Friday, February 4, 2011

Dragon Tongue Beans With Peach

Raw Dragon Tongue Beans
Yesterday at the farmers' market in Woodstock we bought dragon tongue beans. They are multipurpose beans that can be used for shelling or, if picked early enough, they can be eaten with the whole pod. I think these are the same beans we have in Italy, except there we only use them for shelling. I was very surprised to discover that you could eat them raw and they have a pungent and fresh flavor that makes them a very good snack. Today however I wanted to try cooking them to make a side dish for the wonderful organic pork chops we bought at the market, but I couldn't find any recipe that I really liked online. Since we also had previously bought a couple of Illinois Peaches from a farmstand that is down the road from our house and they were starting to spoil, I decided to use both ingredients.
The result was surprisingly tasty and me and my husband loved it. The peaches, once cooked, were not as sweet as I would have imagined, and the overall taste of the plate stayed fresh and spicy. I only had ground ginger in the house but I am sure the plate could improve with the use of fresh ginger instead.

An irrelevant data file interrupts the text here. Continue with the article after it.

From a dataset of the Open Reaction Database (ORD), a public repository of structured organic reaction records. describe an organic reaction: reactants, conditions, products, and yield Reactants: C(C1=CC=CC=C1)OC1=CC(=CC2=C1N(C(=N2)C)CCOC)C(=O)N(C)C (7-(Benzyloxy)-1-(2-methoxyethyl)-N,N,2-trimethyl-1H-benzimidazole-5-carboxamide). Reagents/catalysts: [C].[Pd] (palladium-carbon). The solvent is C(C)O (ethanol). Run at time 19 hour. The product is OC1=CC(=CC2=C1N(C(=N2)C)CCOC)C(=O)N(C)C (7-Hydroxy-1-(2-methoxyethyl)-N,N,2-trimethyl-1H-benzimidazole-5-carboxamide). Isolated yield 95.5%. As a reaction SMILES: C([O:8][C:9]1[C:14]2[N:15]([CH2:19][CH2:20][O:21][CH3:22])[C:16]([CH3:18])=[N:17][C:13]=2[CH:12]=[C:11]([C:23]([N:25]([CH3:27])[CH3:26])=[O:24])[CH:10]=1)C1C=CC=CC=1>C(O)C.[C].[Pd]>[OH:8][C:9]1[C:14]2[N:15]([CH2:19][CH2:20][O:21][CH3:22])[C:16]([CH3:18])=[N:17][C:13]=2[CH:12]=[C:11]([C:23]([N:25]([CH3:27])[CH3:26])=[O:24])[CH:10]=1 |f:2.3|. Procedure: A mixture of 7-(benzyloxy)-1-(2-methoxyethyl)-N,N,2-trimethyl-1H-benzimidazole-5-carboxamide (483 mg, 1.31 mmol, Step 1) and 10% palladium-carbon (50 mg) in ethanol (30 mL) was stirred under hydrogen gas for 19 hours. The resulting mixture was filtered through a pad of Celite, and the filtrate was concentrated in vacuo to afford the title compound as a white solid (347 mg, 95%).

The final result: Dragon Tongue Beans with Peach

  • 2 cups of Dragon Tongue Beans
  • 1 Peach
  • 1 Medium Onion
  • 1 teaspoon of ground ginger
  • Red Pepper Flakes
  • Salt
  • A dash of Cognac or Brandy for flavoring
  • Olive oil


  1. Chop beans in pieces about 1/2 inch long discarding the tip of the beans
  2. Chop the onion 
  3. Peel and cut the peach in cubes of about 1 inch
  4. In a large fryer or in a wok pour enough olive oil to coat the pan and then cook the beans and the onion, stirring every once in a while, until the beans have lost their color and the onions are soft and translucent
  5. Add the peaches to the fryer and a dash of cognac, keep stirring to avoid the vegetables sticking to the pan
  6. Add the red pepper flakes ( to taste), the ginger and the salt
  7. Once the cognac as cooked off make sure that the beans are tender enough and the dish is ready. It can be eaten hot or cold. It works very well as a side dish to pork chops or with brown or wild rice.

No comments:

Post a Comment